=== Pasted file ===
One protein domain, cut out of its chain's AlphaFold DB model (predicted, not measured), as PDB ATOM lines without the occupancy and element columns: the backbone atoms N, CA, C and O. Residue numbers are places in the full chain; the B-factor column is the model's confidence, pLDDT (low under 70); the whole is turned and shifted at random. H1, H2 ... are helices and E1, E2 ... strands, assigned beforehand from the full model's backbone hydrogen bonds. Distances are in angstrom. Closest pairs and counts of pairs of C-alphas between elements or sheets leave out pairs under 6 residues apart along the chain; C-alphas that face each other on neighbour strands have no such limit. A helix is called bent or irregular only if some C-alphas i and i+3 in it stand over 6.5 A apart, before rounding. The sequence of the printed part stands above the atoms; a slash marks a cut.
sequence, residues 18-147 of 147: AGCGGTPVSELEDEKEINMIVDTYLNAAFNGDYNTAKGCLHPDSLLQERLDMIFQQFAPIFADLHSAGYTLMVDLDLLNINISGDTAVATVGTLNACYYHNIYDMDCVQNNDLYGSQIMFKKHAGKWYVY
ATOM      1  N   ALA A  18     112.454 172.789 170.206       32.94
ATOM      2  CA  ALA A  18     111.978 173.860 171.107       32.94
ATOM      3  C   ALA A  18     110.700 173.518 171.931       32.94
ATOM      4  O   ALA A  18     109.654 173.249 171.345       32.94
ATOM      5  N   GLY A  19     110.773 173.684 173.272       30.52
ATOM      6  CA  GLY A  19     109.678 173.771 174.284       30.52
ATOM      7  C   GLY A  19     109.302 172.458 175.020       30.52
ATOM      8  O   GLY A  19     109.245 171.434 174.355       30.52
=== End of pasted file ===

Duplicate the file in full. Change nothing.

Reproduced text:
One protein domain, cut out of its chain's AlphaFold DB model (predicted, not measured), as PDB ATOM lines without the occupancy and element columns: the backbone atoms N, CA, C and O. Residue numbers are places in the full chain; the B-factor column is the model's confidence, pLDDT (low under 70); the whole is turned and shifted at random. H1, H2 ... are helices and E1, E2 ... strands, assigned beforehand from the full model's backbone hydrogen bonds. Distances are in angstrom. Closest pairs and counts of pairs of C-alphas between elements or sheets leave out pairs under 6 residues apart along the chain; C-alphas that face each other on neighbour strands have no such limit. A helix is called bent or irregular only if some C-alphas i and i+3 in it stand over 6.5 A apart, before rounding. The sequence of the printed part stands above the atoms; a slash marks a cut.
sequence, residues 18-147 of 147: AGCGGTPVSELEDEKEINMIVDTYLNAAFNGDYNTAKGCLHPDSLLQERLDMIFQQFAPIFADLHSAGYTLMVDLDLLNINISGDTAVATVGTLNACYYHNIYDMDCVQNNDLYGSQIMFKKHAGKWYVY
ATOM      1  N   ALA A  18     112.454 172.789 170.206       32.94
ATOM      2  CA  ALA A  18     111.978 173.860 171.107       32.94
ATOM      3  C   ALA A  18     110.700 173.518 171.931       32.94
ATOM      4  O   ALA A  18     109.654 173.249 171.345       32.94
ATOM      5  N   GLY A  19     110.773 173.684 173.272       30.52
ATOM      6  CA  GLY A  19     109.678 173.771 174.284       30.52
ATOM      7  C   GLY A  19     109.302 172.458 175.020       30.52
ATOM      8  O   GLY A  19     109.245 171.434 174.355       30.52